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 China
An attempt to describe the Chinese people can be a very complicated and challenging task. Chinese people are very diverse in their country of origins. In China, the Han Chinese constitutes 95% of the nation's population and is also the largest ethnic group in the world. The remaining 5% of China's population are made up of 55 other ethnic groups. Although many of these minorities live in China, they do not consider themselves as Chinese. The minority population is spread in the western part of China, the border regions around India, Afghanistan, Russia, Central Asia, and Vietnam. The three largest minority groups including the Tibetans, the Uighurs who live in Xinjiang province in northwestern China and the Mongolians who live on the northern grasslands of Inner Mongolia.1
Within the Han ethnic group, there are many subtleties in their beliefs and practices that make it difficult to categorize this group as one homogenous group. For the general public, the Chinese are assumed to behave like other Chinese and speak mutually understandable language. In reality, depending on where the Chinese come from, their spoken language, religions, cultural practice can be different from each other. For instance, within Mainland China, there are more than a dozen Chinese dialects and people who speak these dialects do not necessary understand each other. Outside of Mainland China, the Chinese from Hong Kong may share a dialect with the Chinese from Southeast Asia. Although they may speak the same dialect and mutually understand each other, their religions, beliefs, daily practices or the food they eat can be different due to local influences. Because the Chinese people are very heterogeneous and their differences can be quite subtle to a non-Chinese person, it is important to first understand where the Chinese are from and the dialects/language they speak.
There are seven major groups of Chinese dialects that are differentiated on the basis of phonological features, vocabularies and grammar. The major dialects groups are: Baifanghua (known as Mandarin), Wu, Yue (known as Cantonese), Min, Kejia (known ass Hakka), Xiang, and Gan. Mandarin is the largest dialect group that many native Chinese speak. The non- Mandarin groups are also called the Southern dialects.

Family & Education
In traditional Chinese culture the first born son is considered the hope of the family. In the past, one of his many obligations and responsibilities was to look after his parents in their elder years. This meant that at either his parents retirement, or at the birth of his first child, his parents would come to live with him and take their honored position as part of his household. It was expected. The comfort of their later years was in direct proportion to the economic prosperity of their first born son.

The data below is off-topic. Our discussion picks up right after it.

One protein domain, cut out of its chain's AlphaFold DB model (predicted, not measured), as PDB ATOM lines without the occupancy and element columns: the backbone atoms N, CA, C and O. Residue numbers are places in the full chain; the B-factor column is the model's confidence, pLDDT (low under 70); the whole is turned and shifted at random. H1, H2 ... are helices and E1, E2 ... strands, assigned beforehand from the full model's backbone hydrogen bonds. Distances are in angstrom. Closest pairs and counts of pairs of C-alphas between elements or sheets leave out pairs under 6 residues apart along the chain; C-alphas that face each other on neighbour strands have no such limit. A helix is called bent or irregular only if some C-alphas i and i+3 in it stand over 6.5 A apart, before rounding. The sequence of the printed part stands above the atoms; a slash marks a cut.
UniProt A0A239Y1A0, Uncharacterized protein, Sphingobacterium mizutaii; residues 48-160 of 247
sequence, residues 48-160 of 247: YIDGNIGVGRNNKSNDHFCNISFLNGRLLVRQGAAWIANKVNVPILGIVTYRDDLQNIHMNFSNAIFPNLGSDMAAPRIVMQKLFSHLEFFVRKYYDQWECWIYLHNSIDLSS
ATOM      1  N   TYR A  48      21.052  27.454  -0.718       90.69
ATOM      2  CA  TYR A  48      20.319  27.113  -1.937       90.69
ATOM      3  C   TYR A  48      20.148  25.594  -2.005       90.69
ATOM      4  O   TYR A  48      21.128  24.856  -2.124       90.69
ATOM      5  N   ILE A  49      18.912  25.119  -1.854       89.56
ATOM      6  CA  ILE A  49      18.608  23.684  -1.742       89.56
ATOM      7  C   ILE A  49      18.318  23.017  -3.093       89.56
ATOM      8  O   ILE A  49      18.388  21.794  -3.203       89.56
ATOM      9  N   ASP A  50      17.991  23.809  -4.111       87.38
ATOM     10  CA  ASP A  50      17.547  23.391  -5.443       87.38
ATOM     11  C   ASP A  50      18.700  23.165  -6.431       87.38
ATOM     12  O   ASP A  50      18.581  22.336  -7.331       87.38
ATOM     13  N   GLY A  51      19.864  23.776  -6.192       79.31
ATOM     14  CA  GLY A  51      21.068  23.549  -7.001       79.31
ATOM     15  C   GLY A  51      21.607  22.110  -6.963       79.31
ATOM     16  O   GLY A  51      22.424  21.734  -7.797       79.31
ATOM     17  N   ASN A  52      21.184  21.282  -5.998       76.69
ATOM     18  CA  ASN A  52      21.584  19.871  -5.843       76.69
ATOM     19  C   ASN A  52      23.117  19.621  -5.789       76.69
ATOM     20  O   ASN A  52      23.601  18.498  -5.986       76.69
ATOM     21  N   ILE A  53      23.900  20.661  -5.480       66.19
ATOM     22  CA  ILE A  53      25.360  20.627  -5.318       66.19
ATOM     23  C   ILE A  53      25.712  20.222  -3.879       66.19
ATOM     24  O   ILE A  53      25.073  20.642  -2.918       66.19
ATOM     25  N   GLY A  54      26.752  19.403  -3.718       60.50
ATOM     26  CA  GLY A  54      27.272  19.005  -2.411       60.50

Education is a precious privilege and a keen recognition of this is ever so evident in China, where it is taken very seriously.Not so long ago, perhaps fifteen or twenty years, only the top 5% of high school graduates were admitted into college, and thus securing a higher education was a rare privilege indeed. This resulted in a climate of very fierce competition for the few spaces available, which still exists to this day. For this reason education is considered a family venture. Everyone participates.

In China it is said that the three most important persons in your life are: your mother because she gave you birth; your father because he guides your upbringing and prosperity; and your teacher because a teacher nurtures your mind. Children in primary school know from a very young age that they are expected to do their best to secure a complete education with the highest marks possible. With the law of "one family, one child", this responsibility becomes more pronounced. From as early as first and second grade they are taught that school is important and they must do their absolute best. In classrooms of forty to seventy-two students each, a child learns quickly that one’s education is one’s own responsibility. Primary, middle, and high school pupils and students spend six to eight hours a day at school –- between eight and nine o'clock in the morning and five o'clock in the evening.
This rigorous schedule is broken up by a lunch break and much-needed nap between noon and two p.m. Both pupils and students. often stay after school to study and do homework, and in middle and high school, schools are often open on Saturday for special classes and homework. Traditionally, when someone graduates from university it is time to begin thinking about getting married. It is not legal to marry before age 23 so women usually marry between the ages of 23 and 27, and men usually marry between the ages of 26 to 33.
Soon after this time a child is planned and the cycle begins again.

Education in China is viewed as a life-long process.
Throughout life the quest for knowledge and the desire to better one's mind is fervent. Every morning various exercise classes are held in the cultural plaza of every town and on any given evening one can join in a public concert or ballroom dance class in the parking lot of a main office building, or attend a lecture at a local institution of learning. Weekends are filled with music lessons and English classes and both young and old can be observed edifying their minds, bodies, and spirits in their quest of knowledge.
 
 
 
Last Updated: 3/17/09
Frederick H. Tuttle Middle School    500 Dorset Street    South Burlington, VT 05403    (802) 652-7100
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